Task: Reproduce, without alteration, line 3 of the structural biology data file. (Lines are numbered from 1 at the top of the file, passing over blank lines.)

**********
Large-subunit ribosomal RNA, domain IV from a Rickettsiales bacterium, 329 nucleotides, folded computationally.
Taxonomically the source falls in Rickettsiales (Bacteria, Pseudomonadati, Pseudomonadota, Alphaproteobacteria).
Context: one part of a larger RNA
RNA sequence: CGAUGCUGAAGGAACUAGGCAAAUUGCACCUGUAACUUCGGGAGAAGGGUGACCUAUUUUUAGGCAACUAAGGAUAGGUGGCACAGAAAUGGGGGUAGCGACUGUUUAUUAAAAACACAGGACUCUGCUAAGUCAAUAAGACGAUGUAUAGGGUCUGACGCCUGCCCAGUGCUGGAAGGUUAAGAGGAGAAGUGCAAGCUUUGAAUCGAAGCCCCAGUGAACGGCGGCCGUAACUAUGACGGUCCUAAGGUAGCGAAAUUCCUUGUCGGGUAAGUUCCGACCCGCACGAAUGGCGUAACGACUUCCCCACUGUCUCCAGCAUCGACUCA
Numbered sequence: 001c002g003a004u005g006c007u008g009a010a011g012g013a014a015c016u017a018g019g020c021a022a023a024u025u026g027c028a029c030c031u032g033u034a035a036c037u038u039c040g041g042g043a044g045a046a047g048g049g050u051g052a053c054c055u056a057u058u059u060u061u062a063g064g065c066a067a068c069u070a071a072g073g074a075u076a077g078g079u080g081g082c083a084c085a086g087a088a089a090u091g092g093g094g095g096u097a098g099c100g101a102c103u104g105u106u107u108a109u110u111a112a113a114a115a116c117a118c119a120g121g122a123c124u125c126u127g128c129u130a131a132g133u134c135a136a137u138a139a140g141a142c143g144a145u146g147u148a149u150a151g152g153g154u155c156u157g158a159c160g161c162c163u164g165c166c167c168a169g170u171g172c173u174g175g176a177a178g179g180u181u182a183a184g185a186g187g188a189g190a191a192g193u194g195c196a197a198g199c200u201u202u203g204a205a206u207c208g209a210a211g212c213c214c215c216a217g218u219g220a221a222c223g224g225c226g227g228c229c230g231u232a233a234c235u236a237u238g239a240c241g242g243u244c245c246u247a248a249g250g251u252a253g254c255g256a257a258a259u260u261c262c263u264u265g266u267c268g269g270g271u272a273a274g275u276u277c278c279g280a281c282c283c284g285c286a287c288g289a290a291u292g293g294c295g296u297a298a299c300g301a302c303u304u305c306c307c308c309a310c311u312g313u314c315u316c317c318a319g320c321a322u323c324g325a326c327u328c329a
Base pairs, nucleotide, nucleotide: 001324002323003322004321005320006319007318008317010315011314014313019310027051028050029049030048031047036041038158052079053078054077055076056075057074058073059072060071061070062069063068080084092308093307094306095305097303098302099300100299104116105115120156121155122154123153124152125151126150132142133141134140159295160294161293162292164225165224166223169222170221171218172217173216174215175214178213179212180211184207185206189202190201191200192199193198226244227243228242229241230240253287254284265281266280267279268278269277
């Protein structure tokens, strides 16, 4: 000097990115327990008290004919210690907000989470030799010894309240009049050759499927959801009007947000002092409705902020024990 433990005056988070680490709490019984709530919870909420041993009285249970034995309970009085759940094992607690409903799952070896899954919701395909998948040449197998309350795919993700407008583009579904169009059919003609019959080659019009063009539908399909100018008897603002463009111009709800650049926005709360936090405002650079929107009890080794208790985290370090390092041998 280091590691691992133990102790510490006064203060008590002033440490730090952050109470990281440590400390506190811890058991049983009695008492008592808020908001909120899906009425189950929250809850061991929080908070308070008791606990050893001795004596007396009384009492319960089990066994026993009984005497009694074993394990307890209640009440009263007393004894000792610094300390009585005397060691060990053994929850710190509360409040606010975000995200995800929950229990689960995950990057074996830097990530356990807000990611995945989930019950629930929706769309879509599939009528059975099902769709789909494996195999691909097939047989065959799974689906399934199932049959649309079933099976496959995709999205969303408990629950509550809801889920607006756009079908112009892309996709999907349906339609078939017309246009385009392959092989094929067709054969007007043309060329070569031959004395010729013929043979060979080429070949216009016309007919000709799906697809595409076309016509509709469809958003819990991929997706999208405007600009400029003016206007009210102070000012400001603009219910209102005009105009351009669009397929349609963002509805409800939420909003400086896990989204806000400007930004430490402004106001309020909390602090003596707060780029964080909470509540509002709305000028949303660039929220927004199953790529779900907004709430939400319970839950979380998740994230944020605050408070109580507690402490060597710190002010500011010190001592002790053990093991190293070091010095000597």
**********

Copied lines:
Context: one part of a larger RNA